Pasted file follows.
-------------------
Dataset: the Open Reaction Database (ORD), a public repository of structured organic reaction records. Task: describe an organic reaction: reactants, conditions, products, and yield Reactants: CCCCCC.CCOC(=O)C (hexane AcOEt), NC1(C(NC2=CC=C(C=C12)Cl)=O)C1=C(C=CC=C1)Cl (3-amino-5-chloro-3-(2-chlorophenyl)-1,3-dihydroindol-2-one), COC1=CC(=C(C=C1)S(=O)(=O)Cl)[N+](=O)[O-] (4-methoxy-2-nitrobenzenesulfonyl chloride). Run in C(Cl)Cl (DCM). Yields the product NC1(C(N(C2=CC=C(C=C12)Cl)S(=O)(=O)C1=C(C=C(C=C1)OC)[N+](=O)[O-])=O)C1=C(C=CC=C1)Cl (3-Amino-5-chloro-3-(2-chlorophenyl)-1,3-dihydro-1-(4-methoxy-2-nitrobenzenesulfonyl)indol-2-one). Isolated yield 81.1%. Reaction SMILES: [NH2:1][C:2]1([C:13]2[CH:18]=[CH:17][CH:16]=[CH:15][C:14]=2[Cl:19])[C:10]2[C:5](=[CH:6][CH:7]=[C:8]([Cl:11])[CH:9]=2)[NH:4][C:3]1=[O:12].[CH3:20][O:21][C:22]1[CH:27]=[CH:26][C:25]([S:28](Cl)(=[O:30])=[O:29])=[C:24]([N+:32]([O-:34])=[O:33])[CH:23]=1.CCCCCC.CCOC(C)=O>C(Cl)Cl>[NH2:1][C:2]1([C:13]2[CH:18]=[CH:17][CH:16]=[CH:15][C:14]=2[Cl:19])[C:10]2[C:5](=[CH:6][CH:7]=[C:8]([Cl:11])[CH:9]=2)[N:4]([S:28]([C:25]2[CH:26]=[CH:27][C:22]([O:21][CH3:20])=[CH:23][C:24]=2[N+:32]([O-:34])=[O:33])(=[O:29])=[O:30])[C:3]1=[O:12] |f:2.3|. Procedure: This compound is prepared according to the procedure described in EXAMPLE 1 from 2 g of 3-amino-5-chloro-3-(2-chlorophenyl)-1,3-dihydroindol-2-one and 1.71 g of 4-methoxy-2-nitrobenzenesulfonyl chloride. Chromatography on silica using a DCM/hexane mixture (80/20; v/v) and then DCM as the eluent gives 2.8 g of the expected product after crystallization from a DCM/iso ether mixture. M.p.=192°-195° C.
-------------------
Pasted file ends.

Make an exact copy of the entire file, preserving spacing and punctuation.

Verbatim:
Dataset: the Open Reaction Database (ORD), a public repository of structured organic reaction records. Task: describe an organic reaction: reactants, conditions, products, and yield Reactants: CCCCCC.CCOC(=O)C (hexane AcOEt), NC1(C(NC2=CC=C(C=C12)Cl)=O)C1=C(C=CC=C1)Cl (3-amino-5-chloro-3-(2-chlorophenyl)-1,3-dihydroindol-2-one), COC1=CC(=C(C=C1)S(=O)(=O)Cl)[N+](=O)[O-] (4-methoxy-2-nitrobenzenesulfonyl chloride). Run in C(Cl)Cl (DCM). Yields the product NC1(C(N(C2=CC=C(C=C12)Cl)S(=O)(=O)C1=C(C=C(C=C1)OC)[N+](=O)[O-])=O)C1=C(C=CC=C1)Cl (3-Amino-5-chloro-3-(2-chlorophenyl)-1,3-dihydro-1-(4-methoxy-2-nitrobenzenesulfonyl)indol-2-one). Isolated yield 81.1%. Reaction SMILES: [NH2:1][C:2]1([C:13]2[CH:18]=[CH:17][CH:16]=[CH:15][C:14]=2[Cl:19])[C:10]2[C:5](=[CH:6][CH:7]=[C:8]([Cl:11])[CH:9]=2)[NH:4][C:3]1=[O:12].[CH3:20][O:21][C:22]1[CH:27]=[CH:26][C:25]([S:28](Cl)(=[O:30])=[O:29])=[C:24]([N+:32]([O-:34])=[O:33])[CH:23]=1.CCCCCC.CCOC(C)=O>C(Cl)Cl>[NH2:1][C:2]1([C:13]2[CH:18]=[CH:17][CH:16]=[CH:15][C:14]=2[Cl:19])[C:10]2[C:5](=[CH:6][CH:7]=[C:8]([Cl:11])[CH:9]=2)[N:4]([S:28]([C:25]2[CH:26]=[CH:27][C:22]([O:21][CH3:20])=[CH:23][C:24]=2[N+:32]([O-:34])=[O:33])(=[O:29])=[O:30])[C:3]1=[O:12] |f:2.3|. Procedure: This compound is prepared according to the procedure described in EXAMPLE 1 from 2 g of 3-amino-5-chloro-3-(2-chlorophenyl)-1,3-dihydroindol-2-one and 1.71 g of 4-methoxy-2-nitrobenzenesulfonyl chloride. Chromatography on silica using a DCM/hexane mixture (80/20; v/v) and then DCM as the eluent gives 2.8 g of the expected product after crystallization from a DCM/iso ether mixture. M.p.=192°-195° C.